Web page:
Electron microscopy showing polyomavirus BK being excreted in urine

The Division has a strong commitment to research in transplantation. The faculty is actively engaged in research projects frequently in collaboration with members of other departments, in particular, Transplant Surgery. Current research activities deal with a variety of projects, including:

  • dendritic cells in microchimerism after organ transplantation and tolerance induction
  • cytokine-induced activation of biliary epithelium
  • immune mechanisms of chronic vasculopathy
  • stress proteins in transplant immunity
  • histocompatibility and liver transplant outcome
  • transplantation of highly sensitized patients
  • immune profiles in bronchoalveolar lavages from lung transplant patients during CMV and bronchiolitis obliterans
  • cellular immunity and treatment of post-transplant lymphoproliferative disease.
  • mechanisms of small intestinal transplant rejection

Transplant Pathology Research Services Laboratory

The Transplant Pathology Research Services (TPRS) Laboratory is located in the Thomas E. Starzl Biomedical Science Tower at the University of Pittsburgh. Our goal is to provide routine and specialized histology, single and multiplex immunohistochemistry, high resolution digital imaging, image analysis services, and digital spatial profiling to principal investigators and researchers throughout the University and in the external biomedical community. We operate in a collaborative manner focusing on transplant specific projects.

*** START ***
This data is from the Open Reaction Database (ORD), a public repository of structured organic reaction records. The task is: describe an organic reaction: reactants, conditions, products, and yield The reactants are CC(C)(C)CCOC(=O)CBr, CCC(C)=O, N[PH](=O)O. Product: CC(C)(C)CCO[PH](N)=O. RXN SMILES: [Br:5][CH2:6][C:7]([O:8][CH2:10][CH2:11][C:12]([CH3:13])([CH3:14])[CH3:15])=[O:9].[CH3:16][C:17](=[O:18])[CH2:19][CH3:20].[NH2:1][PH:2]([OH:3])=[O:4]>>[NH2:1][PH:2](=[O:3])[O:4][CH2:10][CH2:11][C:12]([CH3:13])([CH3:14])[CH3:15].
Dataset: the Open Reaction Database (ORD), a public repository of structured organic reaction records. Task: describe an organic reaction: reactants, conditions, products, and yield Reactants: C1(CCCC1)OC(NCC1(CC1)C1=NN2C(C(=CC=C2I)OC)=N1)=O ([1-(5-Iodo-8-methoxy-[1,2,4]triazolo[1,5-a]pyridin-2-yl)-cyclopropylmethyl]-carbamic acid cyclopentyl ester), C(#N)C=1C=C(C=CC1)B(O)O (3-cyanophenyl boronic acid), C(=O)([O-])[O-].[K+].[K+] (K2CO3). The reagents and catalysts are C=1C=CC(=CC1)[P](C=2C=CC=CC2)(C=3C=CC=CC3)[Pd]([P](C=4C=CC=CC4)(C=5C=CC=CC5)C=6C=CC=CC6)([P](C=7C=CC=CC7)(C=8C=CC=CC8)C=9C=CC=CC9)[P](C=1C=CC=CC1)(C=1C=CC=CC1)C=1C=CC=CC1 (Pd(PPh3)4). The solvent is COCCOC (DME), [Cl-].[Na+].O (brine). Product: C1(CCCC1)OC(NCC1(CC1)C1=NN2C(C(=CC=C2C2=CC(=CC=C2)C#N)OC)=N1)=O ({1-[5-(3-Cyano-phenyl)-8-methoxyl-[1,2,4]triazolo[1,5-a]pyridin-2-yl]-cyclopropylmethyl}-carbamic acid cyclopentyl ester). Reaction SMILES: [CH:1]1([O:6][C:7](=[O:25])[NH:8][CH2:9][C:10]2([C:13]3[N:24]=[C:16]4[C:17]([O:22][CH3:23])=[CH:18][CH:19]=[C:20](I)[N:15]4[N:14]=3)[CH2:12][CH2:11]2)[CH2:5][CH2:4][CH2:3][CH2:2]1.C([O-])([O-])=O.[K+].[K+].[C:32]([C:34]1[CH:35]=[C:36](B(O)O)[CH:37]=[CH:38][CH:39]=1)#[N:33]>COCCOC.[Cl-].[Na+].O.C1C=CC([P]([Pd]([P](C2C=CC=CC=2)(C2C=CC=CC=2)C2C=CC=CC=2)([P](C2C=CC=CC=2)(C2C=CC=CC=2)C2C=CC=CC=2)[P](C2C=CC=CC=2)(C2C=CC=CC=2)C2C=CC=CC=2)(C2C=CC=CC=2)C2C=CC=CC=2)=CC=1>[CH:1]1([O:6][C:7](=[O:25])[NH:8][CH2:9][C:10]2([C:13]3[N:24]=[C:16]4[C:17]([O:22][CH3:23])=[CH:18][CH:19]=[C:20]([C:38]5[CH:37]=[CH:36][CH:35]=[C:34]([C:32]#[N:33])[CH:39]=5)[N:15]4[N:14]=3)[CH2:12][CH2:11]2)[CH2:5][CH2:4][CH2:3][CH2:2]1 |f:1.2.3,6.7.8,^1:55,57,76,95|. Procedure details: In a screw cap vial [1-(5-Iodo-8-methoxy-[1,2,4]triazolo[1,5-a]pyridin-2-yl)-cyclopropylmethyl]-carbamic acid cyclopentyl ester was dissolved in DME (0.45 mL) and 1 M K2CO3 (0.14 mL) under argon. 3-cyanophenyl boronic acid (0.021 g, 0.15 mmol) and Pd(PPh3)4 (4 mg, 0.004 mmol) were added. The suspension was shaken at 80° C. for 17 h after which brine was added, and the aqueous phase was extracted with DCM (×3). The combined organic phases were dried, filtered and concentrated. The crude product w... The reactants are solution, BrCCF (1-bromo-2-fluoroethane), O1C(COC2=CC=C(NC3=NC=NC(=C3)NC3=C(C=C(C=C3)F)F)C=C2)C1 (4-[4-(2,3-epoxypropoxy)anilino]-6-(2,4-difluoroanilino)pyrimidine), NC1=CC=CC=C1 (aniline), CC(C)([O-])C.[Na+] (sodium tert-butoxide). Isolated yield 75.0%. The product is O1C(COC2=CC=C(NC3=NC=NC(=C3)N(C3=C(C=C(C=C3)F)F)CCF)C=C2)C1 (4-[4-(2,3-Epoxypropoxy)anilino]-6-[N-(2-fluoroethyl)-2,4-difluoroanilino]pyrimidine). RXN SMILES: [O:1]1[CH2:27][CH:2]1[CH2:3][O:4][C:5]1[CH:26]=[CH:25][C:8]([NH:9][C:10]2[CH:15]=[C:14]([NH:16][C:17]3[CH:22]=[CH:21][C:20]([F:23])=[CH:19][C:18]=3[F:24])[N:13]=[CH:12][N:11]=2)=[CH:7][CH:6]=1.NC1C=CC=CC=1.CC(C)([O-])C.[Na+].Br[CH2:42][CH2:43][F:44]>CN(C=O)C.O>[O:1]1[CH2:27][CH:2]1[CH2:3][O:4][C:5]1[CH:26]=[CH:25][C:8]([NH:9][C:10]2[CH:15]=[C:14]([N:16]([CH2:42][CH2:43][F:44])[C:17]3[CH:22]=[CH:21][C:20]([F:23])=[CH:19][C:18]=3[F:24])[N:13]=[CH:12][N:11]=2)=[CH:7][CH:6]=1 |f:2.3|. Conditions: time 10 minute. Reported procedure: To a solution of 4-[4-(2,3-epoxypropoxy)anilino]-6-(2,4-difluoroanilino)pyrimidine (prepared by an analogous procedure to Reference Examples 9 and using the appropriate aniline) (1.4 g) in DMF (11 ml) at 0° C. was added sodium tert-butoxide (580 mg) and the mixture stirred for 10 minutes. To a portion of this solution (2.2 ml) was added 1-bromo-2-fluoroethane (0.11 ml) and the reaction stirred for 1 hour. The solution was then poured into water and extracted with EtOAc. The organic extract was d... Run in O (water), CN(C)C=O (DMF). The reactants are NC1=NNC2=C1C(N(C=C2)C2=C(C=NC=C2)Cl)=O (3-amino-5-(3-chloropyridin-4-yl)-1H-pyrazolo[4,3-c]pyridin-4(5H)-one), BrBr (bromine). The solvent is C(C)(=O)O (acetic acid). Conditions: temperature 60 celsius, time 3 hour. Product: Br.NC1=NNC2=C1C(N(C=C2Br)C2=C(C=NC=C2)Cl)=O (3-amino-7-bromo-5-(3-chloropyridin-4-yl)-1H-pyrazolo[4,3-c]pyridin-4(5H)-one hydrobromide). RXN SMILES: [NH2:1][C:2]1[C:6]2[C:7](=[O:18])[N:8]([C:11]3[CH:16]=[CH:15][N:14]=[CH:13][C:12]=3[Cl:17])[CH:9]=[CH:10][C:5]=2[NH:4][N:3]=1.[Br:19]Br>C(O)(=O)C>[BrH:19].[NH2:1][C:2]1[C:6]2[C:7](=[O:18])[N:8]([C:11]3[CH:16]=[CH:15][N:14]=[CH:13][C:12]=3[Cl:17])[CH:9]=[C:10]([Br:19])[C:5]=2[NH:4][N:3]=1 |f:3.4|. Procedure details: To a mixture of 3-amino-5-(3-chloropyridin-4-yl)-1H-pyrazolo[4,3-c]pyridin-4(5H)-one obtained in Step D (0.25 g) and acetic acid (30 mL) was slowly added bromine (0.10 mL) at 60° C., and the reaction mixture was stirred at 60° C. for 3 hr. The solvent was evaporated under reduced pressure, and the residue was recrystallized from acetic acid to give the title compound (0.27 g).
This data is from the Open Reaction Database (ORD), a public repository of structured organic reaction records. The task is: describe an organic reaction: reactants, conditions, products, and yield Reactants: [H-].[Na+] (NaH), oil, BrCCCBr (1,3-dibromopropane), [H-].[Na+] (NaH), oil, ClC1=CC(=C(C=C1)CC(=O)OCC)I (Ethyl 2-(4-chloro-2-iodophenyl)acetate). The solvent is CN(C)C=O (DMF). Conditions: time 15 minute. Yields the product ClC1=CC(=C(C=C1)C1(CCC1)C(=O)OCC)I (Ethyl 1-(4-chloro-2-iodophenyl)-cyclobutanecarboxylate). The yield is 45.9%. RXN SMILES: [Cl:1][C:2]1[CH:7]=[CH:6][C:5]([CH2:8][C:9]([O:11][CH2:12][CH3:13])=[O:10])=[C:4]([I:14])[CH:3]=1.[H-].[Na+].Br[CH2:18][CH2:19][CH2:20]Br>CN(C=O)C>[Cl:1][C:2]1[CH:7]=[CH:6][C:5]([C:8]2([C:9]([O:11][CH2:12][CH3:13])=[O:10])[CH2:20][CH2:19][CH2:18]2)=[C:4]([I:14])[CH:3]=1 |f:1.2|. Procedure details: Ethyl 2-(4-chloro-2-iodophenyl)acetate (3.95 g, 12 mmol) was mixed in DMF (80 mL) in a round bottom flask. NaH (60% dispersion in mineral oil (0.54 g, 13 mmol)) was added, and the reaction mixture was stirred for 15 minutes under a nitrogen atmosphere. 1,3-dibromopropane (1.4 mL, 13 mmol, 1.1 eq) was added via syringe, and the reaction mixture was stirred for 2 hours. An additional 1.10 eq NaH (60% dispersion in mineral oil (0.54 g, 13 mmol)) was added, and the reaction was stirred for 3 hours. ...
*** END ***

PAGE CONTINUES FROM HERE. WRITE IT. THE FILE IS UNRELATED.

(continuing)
The TPRS lab serves as the Core Liver and Kidney Laboratory for the Immune Tolerance Network (ITN) and multiple corporate sponsored clinical trials, providing histology services for ongoing clinical patient research studies throughout the world. 

We are certified through the College of American Pathologists (CAP's) Laboratory Accreditation Program and maintain Clinical Laboratory Improvement Amendments (CLIA) standards as administered by the Centers for Medicare & Medicaid Services (CMS).

Telepathology and Internet Resources

The Division runs a telepathology consultation service for the transplantation program at Istituto Mediterra-neo per i Trapianti e Terapie ad Alta Specializzazione (IsMeTT), in Palermo, Sicily. Additionally, the Division maintains an interactive Internet site called Transplant Pathology Internet Services (TPIS). TPIS is a dynamic, Web-based, collaborative tool for transplant physicians, and an educational resource for health care professionals in the field of Transplantation Medicine. The URL for this resource is: http://tpis.upmc.com